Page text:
Gage et al's. studies focused on exercised-induced neurogenesis[14],[39] linked free access to exercise (running wheel) for 3 h during the nocturnal period (active phase of rats) greatly increased 5-bromo-2deoxyuridine (BrdU)-labeled novel cells in the subgranular zone.[40] Enhanced memory function correlated with the voluntary exercise by reducing the threshold for long-term potentiation in the DG.[39],[41] Further, exercise-induced neurogenesis was associated with the upregulation of VEGF[15],[42] and BDNF[41],[43],[44],[45] levels. These results show more evidence of the importance of these growth factors in exercise-induced neurogenesis and that neurotrophic factors are linked to and control the microenvironments of specific neurogenic sites such as the subventricular zone (SVZ) and DG. Further, because the beforementioned growth factors are diffusible molecules, exercise-induced neurogenesis may affect other nonneurogenic brain areas. A recent study[46] showed that exercise did affect neuronal activity in the posterior hypothalamic area (PHA), in such a way that the in vitro and in vivo spontaneous firing rates of PHA neurons in exercised rats decreased significantly in relation to the nonexercised rats. From this study, exercise-induced neurogenesis has been documented in the neurogenic areas and may also generate neurogenetic effects on other nonneurogenic brain areas. The positive relationship between exercise and neurogenesis suggests that amount of exercise would correlate to the presence of neurotrophic factors which lead to neurogenesis. Despite this information, most CNS diseased states severely limit mobility which demonstrates the need to examine the effect of a lack of exercise on neurogenesis and the correlating neurotrophic growth factors. The negative health issues associated with a lack of physical therapy are well documented and can lead to osteoporosis, obesity, and cardiovascular disease[47],[48],[49],[50] but not in their relation to neurotrophic factors and neurogenesis. It is vital to perform further research to identify critical growth factors in exercise, especially in neurogenic areas, as therapeutic targets to combat the negative effects of immobility. Studies have shown a lack of exercise worsens behavioral deficiencies in brain diseased conditions.[51],[52] Through this, one can develop procedural situations to avoid further brain degradation and help to improve the recovery from a brain injury by identifying specific parameters surrounding physical inactivity.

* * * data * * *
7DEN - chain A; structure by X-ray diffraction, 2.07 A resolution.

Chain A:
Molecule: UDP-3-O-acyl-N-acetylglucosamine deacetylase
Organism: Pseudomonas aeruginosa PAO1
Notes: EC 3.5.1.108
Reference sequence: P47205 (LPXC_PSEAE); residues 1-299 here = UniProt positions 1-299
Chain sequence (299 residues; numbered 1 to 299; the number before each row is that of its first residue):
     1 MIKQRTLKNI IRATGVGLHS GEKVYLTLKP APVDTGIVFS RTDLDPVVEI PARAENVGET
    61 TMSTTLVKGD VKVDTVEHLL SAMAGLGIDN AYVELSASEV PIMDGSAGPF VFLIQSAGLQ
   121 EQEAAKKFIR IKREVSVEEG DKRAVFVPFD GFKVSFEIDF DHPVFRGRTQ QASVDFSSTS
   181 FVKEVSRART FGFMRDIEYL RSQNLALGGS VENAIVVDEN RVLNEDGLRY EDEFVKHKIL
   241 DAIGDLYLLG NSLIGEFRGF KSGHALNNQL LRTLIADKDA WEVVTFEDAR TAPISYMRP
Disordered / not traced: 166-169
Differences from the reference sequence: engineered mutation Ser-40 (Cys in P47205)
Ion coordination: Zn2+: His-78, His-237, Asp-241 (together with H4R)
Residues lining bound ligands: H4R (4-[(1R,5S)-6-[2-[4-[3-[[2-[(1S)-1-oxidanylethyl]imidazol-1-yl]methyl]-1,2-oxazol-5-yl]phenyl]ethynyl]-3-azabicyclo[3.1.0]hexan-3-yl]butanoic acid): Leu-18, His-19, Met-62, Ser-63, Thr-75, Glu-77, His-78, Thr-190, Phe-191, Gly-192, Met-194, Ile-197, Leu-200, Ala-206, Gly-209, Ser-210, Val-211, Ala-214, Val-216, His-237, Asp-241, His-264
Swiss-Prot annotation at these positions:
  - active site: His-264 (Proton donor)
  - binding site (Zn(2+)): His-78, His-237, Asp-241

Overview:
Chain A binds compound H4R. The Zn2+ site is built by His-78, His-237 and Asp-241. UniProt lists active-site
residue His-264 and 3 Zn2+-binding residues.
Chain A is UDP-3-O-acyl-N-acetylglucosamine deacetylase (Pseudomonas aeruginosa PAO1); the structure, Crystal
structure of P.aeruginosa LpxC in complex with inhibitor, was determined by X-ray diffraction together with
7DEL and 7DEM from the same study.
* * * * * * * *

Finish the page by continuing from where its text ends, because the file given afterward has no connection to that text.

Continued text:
Neurogenesis and Stress Top

To outline the effect of a lack of exercise we can set two specific parameters: neurotrophic factors and stress proteins. Our hypothesis is two-fold and states that the lack of exercise causes a downregulation of neurotrophic factors and an upregulation of stress proteins which both lead to suppressed neurogenesis. The HS model does limit exercise and leads to chronic stress.[25] Chronic stress is shown to decrease serotonin levels and increase glucocorticoids.[53],[54],[55] In addition, aging also increases glucocorticoids and reduces insulin-like growth factor-1 (IGF-1) levels. Together, stress and aging reduce levels of neurogenesis which shows that IGF-1 might play a vital role in neurogenesis.[56] In addition to IGF-1, BDNF, and serotonin affect neuronal plasticity in chronic depression and stress studies.[57],[58],[59],[60] Through this information, investigating chronic stress which plays a significant role in the HS model will provide valuable information about how stress affects neurogenesis.

  Neurological Effects of Deficient Exercise Top